A destination wedding is an exciting occasion for both the couple getting married and their guests. The opportunity to spend such a happy day with your nearest and dearest in a beautiful or interesting place is often more attractive than getting married in or near your hometown.
However, a destination wedding doesn’t have to be a beach ceremony in a tropical locale and recent research has found that in fact only one third of couples hosting a destination wedding had to fly there. Despite this, destination weddings can involve increased travel and accommodation costs which can be a concern for both the bride and groom and their guests.
If you’ve never thrown or attended a destination wedding before you will have some concerns and queries about what to do to ensure everyone feels comfortable. Check out the following guide to destination wedding etiquette to make sure you get it right and are the best wedding guest you can be.
Etiquette for the happy couple
Be clear about who is paying for what
The thing that will be foremost in your guest’s minds when they receive your invitation is how much it is going to cost, so be explicit about what they will have to pay for. Unless all your guests have lots of money, don’t choose a location that is expensive to travel to and expensive to stay at. Be clear about whether they will have to pay for accommodation as well as travel and if they will have to pay for food and drink during their stay. If these things are clear at the beginning you won’t end up with financial stress or unhappy guests later.
Image source: Brides.com
Find an affordable place for your destination wedding
There are a few things you can do to make your wedding as cheap as possible for your guests, whilst still being special for you, including getting married outside of peak season, choosing a local wedding planner with knowledge of the area and language and keeping your ceremony and reception simple. However, the best thing you can do is to find a destination that is a bit off the beaten track, and therefore much more affordable altogether. International locations that are currently on the cheaper end of the scale include Belize in Mexico, Negril in Jamaica and The Dominican Republic. Cheaper European destinations include Dubrovnik, Budapest, Prague and Bratislava.
Image source: The Points Guy
Offer help and suggestions for travel and accommodation options
Do plenty of research about places to stay suitable for a variety of budgets in the area your wedding is being held. This should include Airbnb options that will allow a group of people to club together and make things cheaper, as well as more upmarket hotels. Also include in your invite options for reaching the destination, including budget air travel websites, public transport links and car-sharing ideas.
Etiquette for guests
Find out exactly what you’re expected to pay for
Unless the bride and groom are incredibly rich, you will most likely be expected to pay for your own travel and accommodation. If you’re on a tight budget and it hasn’t been specified in the invitation get in touch with the hosts to find out exactly what else you’ll have to pay for. It probably isn’t likely that they will pay for meals and drinks outside of the wedding schedule, so knowing in advance how much you’ll be dipping into your funds will help you manage your budget better.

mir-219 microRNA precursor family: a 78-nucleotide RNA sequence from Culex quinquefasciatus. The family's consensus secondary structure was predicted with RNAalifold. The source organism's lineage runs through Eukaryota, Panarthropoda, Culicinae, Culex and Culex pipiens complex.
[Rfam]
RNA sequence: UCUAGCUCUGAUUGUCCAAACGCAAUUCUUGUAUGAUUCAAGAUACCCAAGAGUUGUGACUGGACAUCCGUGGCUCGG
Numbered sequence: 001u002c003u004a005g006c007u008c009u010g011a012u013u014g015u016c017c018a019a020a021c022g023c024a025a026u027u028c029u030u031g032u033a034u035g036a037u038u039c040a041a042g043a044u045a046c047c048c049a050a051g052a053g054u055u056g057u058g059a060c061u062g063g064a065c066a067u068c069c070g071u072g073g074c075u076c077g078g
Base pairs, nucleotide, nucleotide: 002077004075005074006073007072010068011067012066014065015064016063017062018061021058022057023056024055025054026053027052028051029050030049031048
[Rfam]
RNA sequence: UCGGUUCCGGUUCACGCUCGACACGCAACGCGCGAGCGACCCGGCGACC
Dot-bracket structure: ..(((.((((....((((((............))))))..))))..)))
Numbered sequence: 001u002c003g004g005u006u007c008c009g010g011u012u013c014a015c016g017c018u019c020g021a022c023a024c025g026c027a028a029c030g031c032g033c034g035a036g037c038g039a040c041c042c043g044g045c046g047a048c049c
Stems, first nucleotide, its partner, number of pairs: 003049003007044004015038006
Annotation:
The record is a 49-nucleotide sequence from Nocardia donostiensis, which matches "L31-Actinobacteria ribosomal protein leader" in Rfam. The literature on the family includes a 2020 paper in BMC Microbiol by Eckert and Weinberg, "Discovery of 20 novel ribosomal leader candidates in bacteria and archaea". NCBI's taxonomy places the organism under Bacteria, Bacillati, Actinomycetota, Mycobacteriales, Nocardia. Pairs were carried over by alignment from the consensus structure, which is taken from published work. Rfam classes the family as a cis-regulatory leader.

Be clear on the dress code
It’s all too easy to forget to come out of holiday mode when attending a destination wedding. Whilst you may usually stay in shorts and t-shirt for the duration of a normal holiday, remember this is not a normal holiday and there will likely be a wedding guest dress code not dissimilar to that of a UK based wedding. Although in a hot climate the dress code may `allow for no ties or more light and airy dresses, it’s important to check. As a rule, assume that your Hawaiian shirt and flip flops aren’t going to be acceptable.
How long do guests stay at destination weddings?
Your hosts will specify on the invite how long the wedding activities will last, which will often be over a weekend if their guests have travelled a long way. It might make sense for you to stay longer than the wedding and turn the trip into a holiday. If the bride and groom are staying for longer as well be sensitive to the fact that they are now on their honeymoon and may not want your company all the time now that the wedding is over.
Image source: Regency San Marco
Will I be expected to bring a gift?
As you will have already forked out for travel and accommodation, and taking large or heavy gifts on a plane or train is inconvenient, don’t feel obliged to splash out more cash on an expensive gift. Your presence at the wedding is what the bride and groom really want, so choose something inexpensive but meaningful, or simply write a heartfelt message in a special card.
Can I bring a plus one?
Bringing an extra guest to a destination wedding without asking is the worst possible wedding etiquette, as it will add to the couple’s costs and be enormously inconvenient in terms of food and accommodation. If you’d really like to bring someone else, ask first but be prepared to accept that the answer may be no. If you’re concerned about spending the whole time alone, ask the hosts to introduce you to some people they think you’ll enjoy spending time with when you arrive.
As long as the hosts have carefully planned and costed their destination wedding and the guests are aware of how much they will have to pay, it will be a fantastic occasion for everyone.